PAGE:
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Math Help - Expectation of Poisson ^ -1

  1. #1
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    Expectation of Poisson ^ -1

    I've been able to work through most of the problem so far, so I'm only posting what's relevant:

    X_1, X_2, ..., X_n \sim Poisson(\theta) and Y = \sum{X_i}

    What I need help with is calculating: E(\frac{n}{Y+1})

    It seems like it ought to be easy, but I'm drawing a blank. Is using the mgf the strategy I should be looking at? If so, how?
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  2. #2
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    Hello,

    If they follow a Poisson distribution, it means that \mathbb{P}(X_1=k)=\frac{e^{-\lambda}\lambda^k}{k!}, k\in\mathbb{N}

    By the mgf method, you can see that Y follows a Poisson distribution with parameter n\theta

    Then, recall that for any measurable and bounded function h, \mathbb{E}(h(Z))=\sum_{z\in D} h(z)\mathbb{P}(Z=z), where D is the domain of the rv Z.

    So here, we have :
    E=\mathbb{E}\left(\frac{n}{Y+1}\right)=\sum_{k=0}^  \infty \frac{n}{k+1}\cdot \mathbb{P}(Y=k)

    E=\sum_{k=0}^\infty \frac{n}{k+1}\cdot \frac{(n\theta)^k}{k!} \cdot e^{-n\theta}

    E=e^{-n\theta}\sum_{k=0}^\infty \frac{n^{k+1} \theta^k}{(k+1)!}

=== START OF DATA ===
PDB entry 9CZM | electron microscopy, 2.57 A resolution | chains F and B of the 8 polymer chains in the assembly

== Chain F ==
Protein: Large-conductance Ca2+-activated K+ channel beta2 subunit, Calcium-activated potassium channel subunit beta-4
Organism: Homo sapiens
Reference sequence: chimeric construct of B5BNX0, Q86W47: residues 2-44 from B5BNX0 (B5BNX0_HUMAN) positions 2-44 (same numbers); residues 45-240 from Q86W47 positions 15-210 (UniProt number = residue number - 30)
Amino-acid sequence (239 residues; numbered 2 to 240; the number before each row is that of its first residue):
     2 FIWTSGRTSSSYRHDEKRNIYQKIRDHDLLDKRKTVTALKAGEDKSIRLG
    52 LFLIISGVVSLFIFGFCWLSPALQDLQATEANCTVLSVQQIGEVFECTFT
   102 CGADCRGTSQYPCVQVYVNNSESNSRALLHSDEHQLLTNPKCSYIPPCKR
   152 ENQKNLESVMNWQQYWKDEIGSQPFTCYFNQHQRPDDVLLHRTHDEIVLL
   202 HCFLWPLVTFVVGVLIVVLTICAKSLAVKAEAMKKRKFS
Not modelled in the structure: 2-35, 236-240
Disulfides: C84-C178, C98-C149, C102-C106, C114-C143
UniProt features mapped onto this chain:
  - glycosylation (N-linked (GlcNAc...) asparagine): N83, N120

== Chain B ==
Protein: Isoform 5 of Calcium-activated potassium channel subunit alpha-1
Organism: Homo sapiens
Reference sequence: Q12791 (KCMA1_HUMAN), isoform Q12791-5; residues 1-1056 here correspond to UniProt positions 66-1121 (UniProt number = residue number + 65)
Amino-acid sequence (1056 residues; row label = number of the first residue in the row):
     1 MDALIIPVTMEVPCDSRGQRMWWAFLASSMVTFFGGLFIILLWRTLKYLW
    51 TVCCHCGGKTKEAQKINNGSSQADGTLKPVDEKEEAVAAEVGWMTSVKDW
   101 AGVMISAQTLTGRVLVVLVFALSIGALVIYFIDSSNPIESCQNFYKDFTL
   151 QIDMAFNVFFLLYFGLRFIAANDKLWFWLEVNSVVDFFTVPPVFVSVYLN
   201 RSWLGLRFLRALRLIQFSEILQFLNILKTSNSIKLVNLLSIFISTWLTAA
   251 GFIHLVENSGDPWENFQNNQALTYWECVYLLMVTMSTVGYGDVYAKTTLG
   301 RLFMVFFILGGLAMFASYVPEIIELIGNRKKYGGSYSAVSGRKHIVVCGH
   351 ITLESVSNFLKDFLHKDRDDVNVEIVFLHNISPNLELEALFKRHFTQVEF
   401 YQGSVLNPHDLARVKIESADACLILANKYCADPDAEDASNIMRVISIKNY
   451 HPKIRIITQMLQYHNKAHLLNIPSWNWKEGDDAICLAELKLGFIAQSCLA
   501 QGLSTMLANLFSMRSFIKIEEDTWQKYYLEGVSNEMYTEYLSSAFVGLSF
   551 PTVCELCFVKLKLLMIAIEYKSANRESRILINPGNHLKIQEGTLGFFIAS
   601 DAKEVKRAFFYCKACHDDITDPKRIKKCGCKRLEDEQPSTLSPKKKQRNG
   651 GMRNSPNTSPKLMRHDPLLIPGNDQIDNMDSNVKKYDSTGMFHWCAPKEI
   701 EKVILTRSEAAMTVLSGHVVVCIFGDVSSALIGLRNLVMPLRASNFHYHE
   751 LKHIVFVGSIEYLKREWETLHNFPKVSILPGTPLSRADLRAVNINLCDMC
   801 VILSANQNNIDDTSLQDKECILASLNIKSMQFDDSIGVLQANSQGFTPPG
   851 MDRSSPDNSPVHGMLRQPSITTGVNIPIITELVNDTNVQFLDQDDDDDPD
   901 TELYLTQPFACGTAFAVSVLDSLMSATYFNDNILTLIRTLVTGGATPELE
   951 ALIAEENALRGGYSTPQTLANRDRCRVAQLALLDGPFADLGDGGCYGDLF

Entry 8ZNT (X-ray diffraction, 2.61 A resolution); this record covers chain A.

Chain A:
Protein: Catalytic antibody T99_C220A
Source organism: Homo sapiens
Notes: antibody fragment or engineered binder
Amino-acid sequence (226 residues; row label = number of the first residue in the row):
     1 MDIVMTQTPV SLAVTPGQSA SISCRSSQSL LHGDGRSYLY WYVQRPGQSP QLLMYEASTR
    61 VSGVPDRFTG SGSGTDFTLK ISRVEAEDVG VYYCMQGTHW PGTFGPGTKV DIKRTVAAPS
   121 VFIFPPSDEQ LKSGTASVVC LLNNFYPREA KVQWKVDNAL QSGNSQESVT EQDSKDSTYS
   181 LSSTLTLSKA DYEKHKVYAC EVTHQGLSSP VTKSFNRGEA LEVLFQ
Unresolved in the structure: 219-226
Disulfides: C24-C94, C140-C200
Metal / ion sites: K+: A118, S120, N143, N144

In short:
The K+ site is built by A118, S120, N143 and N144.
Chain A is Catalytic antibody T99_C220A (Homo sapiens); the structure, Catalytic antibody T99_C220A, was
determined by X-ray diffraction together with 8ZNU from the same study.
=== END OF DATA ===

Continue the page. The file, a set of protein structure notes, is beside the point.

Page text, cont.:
E=e^{-n\theta}\cdot\frac1\theta \sum_{k=0}^\infty \frac{(n\theta)^{k+1}}{(k+1)!}

    Change the indice :
    E=e^{-n\theta}\cdot\frac1\theta \sum_{k=1}^\infty \frac{(n\theta)^k}{k!}



    Now recall this : e^x=\sum_{k=0}^\infty \frac{x^k}{k!}=1+\sum_{k=1}^\infty \frac{x^k}{k!} \Rightarrow \sum_{k=1}^\infty \frac{x^k}{k!}=e^x-1
    Last edited by Moo; May 14th 2009 at 11:09 PM. Reason: typo mentioned below
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  3. #3
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    Quote Originally Posted by Moo View Post
    Now recall this : e^x=\sum_{k=0}^\infty \frac{x^k}{k!}=1+\sum_{k=1}^\infty \frac{x^k}{k!} \Rightarrow \sum_{k=1}^\infty \frac{x^k}{k!}=1-e^x
    Thanks! I got through the rest of the problem, but shouldn't the above come out to: e^x-1?
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  4. #4
    Moo
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    Quote Originally Posted by Zithuan View Post
    Thanks! I got through the rest of the problem, but shouldn't the above come out to: e^x-1?
    Yes, of course !
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